The Story Behind “Snow Treasure”: Did Norwegian Children Smuggle Gold Past Nazi Guards by Sledding Down the Mountains?

By | November 9, 2018

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(Photo credit should read JULIAN STRATENSCHULTE/AFP/Getty Images)

In 1942, children’s author Marie McSwigan published a book called Snow Treasure. The story tells how a group of Norwegian children smuggled the country’s riches…gold bullion…to the safety of a waiting ship. They accomplished this daring feat by simply doing with Norwegian children do best…sledding down hill. McSwigan’s children’s book received worldwide acclaim and was even made into a move in 1968. But is the story true? Did Norwegian children use their sleds to smuggle gold right under the noses of Nazi guards? 

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The Book was Inspired by Actual Events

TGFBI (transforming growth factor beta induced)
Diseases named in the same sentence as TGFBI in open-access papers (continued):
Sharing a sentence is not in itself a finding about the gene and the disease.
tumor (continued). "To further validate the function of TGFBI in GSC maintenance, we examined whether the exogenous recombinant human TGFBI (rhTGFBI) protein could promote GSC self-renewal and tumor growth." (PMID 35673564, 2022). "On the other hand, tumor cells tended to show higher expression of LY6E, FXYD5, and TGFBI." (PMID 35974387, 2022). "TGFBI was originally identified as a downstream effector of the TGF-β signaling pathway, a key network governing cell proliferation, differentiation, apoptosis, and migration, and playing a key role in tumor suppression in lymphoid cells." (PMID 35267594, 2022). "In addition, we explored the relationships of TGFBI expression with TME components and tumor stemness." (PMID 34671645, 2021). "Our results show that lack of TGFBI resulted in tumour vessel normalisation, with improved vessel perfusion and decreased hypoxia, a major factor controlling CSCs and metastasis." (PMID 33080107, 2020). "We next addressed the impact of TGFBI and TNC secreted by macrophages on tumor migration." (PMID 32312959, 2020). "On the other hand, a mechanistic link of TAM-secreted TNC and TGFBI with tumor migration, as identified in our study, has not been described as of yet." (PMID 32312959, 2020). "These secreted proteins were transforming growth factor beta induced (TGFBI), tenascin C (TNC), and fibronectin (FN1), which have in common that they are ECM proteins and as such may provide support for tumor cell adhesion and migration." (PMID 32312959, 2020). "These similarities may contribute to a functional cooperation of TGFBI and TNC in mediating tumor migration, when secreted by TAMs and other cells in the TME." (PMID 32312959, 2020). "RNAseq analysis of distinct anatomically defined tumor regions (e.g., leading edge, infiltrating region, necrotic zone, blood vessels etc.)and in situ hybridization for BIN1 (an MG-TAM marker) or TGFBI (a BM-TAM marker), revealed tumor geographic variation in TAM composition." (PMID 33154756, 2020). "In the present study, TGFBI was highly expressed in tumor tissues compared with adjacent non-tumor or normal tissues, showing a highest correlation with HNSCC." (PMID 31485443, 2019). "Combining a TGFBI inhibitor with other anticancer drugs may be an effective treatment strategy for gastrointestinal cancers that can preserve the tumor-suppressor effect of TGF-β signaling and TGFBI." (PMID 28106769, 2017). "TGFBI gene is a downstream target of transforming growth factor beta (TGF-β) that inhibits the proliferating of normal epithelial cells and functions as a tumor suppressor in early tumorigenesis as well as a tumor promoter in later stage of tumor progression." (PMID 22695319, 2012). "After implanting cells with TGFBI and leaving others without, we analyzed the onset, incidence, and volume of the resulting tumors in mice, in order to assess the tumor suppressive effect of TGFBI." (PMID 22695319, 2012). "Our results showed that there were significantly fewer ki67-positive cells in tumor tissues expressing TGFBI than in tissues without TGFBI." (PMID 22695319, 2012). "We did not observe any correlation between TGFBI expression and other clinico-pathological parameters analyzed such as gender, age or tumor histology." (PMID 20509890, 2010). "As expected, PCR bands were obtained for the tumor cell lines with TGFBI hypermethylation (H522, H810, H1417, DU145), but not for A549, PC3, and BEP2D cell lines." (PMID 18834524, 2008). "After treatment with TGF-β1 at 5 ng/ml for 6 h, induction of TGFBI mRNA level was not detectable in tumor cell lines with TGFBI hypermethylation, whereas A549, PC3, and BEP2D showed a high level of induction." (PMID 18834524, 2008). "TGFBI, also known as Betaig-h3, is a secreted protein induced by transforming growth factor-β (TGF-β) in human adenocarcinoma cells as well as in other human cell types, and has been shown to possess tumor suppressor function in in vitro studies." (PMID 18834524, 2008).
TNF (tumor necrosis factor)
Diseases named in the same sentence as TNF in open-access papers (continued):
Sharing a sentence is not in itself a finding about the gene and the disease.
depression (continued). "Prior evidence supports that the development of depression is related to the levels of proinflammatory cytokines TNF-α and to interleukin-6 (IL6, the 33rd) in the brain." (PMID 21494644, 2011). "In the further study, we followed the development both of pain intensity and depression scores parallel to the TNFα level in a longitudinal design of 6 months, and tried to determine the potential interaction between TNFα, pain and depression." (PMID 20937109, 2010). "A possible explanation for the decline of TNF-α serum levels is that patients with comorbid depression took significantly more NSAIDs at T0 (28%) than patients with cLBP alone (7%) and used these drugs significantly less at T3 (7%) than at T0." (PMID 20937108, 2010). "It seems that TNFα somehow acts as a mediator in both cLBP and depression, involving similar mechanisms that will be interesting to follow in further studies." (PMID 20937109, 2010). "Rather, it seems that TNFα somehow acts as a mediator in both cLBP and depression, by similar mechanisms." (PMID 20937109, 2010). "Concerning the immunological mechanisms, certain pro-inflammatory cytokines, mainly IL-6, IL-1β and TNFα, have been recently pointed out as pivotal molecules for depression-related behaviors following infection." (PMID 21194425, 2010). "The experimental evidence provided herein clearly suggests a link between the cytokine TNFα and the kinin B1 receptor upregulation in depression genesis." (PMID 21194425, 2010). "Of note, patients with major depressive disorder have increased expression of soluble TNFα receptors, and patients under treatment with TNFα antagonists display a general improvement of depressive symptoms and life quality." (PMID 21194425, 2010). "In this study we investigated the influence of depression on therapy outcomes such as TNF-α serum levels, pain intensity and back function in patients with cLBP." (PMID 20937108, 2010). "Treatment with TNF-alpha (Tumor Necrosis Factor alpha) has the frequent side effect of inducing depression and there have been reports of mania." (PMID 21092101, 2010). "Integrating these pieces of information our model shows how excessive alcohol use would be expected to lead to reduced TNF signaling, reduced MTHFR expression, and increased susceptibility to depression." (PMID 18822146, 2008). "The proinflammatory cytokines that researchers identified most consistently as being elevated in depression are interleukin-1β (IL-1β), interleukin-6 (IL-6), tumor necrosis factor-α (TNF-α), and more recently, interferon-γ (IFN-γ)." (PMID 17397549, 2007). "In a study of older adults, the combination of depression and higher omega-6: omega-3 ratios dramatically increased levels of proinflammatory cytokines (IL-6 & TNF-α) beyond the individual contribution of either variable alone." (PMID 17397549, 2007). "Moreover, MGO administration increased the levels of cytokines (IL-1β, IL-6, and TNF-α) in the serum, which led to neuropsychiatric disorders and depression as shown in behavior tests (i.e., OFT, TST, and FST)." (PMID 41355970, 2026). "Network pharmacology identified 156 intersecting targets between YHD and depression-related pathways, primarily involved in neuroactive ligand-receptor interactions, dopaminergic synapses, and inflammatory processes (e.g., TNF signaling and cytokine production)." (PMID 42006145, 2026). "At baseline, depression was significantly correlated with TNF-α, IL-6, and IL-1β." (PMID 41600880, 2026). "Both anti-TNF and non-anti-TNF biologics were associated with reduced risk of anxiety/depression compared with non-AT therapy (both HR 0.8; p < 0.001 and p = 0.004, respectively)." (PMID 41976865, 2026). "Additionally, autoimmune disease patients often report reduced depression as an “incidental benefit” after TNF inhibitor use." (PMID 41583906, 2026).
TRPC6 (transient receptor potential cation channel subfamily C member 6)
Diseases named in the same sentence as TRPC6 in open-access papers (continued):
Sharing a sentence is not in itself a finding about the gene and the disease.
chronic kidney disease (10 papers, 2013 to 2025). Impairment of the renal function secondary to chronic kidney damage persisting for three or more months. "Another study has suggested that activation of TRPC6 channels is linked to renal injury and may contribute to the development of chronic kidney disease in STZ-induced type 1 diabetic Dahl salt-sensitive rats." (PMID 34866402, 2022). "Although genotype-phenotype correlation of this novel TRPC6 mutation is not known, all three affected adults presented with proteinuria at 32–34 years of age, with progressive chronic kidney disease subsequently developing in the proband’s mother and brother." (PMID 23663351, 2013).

Although the characters in McSwigan’s Snow Treasure are fictional, the general story was based on actual events. On April 9, 1940, the German’s launched Operation Weserubung, their invasion of Norway and Denmark. The Norwegians, like the French and Belgians before them, were forced to take measures to protect the country’s gold reserves from falling into the hands of the Nazis. Much like the other European countries that came under Nazi occupation during World War II, the Norwegians sought to ship their gold bullions to the United States for safekeeping until after the war was over. The problem was, how do they do this without the Nazi guards noticing?